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Josiah Talbot House

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1838, Russell Warren. 647 Hope St.
  • (Photograph by Matthew Aungst)
  • Josiah Talbot House (John M. Miller)

The Dimond house is one of three Greek Revival houses Russell Warren built in the space of a few years, making the west side of Hope Street something of a residential acropolis, in which Doric, Ionic, and Corinthian temple fronts stood almost shoulder to shoulder. The Doric example, the Captain John Fletcher house (601 Hope Street), has been lost, but those built for Captain Josiah Talbot and Francis Dimond, respectively Corinthian and Ionic, survive. Together with Linden Place, they form an elegant and rare example of an architect's youthful work juxtaposed against his most mature works.

Warren treated Dimond's house as a pedimented temple front, a full prostyle portico of Ionic columns, whose forms he replicated at a smaller scale in the recessed entrance. In a treatment different from those of his earlier clapboard houses, here Warren used wood to suggest masonry, making his facade flush with tongue and groove boards; only the sides retrograded to the clapboarding of his conventional carpentry. The interior, little changed, presents a side-hall plan with a double parlor. Later additions include a one-story wing to the north and a graceful polygonal bay at the southwest corner with slender “Gothick” arches, which, if not by Warren himself, are in his spirit. Dimond (1796–1858) went bankrupt upon the completion of the house, the costliest of Warren's Greek trio, and sold it a year later.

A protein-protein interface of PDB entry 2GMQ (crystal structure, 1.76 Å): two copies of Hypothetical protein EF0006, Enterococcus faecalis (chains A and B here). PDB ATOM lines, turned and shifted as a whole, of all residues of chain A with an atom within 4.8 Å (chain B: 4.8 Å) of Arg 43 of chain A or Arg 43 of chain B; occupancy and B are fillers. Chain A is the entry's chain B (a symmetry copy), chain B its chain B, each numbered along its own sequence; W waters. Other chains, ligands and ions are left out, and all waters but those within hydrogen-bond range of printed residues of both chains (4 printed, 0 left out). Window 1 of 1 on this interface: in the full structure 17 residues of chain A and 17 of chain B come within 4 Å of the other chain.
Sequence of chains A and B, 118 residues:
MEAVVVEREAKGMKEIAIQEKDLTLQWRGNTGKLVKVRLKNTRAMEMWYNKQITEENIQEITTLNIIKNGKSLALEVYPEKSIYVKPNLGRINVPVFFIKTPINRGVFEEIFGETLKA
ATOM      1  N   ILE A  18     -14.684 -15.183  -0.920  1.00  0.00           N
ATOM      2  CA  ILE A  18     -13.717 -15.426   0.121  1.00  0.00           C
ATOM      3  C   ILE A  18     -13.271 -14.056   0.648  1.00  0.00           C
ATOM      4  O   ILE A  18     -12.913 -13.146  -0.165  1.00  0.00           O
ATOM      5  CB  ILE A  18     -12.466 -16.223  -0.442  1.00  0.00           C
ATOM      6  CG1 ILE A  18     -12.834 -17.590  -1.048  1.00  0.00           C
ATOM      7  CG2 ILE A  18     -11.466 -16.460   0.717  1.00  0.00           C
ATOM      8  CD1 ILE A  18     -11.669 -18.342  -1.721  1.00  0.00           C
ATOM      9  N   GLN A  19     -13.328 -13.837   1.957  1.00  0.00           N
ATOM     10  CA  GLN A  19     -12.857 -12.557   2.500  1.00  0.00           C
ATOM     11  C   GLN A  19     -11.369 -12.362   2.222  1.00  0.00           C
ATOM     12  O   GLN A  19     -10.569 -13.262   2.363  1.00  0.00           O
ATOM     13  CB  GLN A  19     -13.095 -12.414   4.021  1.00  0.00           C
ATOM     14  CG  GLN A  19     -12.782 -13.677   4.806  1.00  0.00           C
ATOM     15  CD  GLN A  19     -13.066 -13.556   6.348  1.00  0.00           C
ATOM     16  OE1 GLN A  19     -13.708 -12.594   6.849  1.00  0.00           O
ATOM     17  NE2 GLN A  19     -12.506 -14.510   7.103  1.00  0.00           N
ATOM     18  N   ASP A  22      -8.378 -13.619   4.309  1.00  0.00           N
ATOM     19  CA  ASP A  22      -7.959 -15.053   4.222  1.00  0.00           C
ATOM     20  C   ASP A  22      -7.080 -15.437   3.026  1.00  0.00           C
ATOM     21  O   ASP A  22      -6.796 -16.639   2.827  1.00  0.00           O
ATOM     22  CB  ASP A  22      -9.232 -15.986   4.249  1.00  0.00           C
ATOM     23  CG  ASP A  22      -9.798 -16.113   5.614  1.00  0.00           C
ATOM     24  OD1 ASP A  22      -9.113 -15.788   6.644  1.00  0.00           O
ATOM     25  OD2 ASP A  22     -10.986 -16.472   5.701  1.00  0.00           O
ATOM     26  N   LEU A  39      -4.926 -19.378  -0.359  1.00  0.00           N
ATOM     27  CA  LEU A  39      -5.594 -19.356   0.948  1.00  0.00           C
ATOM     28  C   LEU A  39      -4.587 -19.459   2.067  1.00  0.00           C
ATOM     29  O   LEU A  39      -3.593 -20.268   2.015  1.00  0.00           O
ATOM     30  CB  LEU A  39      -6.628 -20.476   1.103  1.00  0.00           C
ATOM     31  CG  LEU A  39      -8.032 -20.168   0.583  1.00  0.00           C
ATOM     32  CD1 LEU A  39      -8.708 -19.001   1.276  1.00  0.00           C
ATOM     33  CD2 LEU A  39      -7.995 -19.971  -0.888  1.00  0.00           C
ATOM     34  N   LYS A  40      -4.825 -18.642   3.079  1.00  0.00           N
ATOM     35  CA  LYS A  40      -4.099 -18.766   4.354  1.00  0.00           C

The Captain Josiah Talbot House, the Corinthian chapter of Warren's Greek Revival trilogy, shows that careful and intelligent copyism need not produce dry results. It playfully transposes the theme of the nearby Dimond house—a pedimented temple front facing the street and a side-hall plan within—into a more sumptuous key. In place of the projecting portico of the Dimond House, Warren placed two fluted columns in antis, crowning them with splendid Corinthian capitals whose supple acanthus leaves are a triumph of woodcarving; these make a notable contrast with the bulkier Doric frontispiece that enframes the door. The viewer can see both houses at once and grasp what the Greek Revival meant to Warren: not a straitjacket but a storehouse of rich and elegant forms, which were subject to rules but which nonetheless offered considerable scope for imagination in composition and in ornamental elaboration.

Writing Credits

Author: 
William H. Jordy et al.
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William H. Jordy et al., "Josiah Talbot House", [Bristol, Rhode Island], SAH Archipedia, eds. Gabrielle Esperdy and Karen Kingsley, Charlottesville: UVaP, 2012—, http://sah-archipedia.org/buildings/RI-01-BR9.

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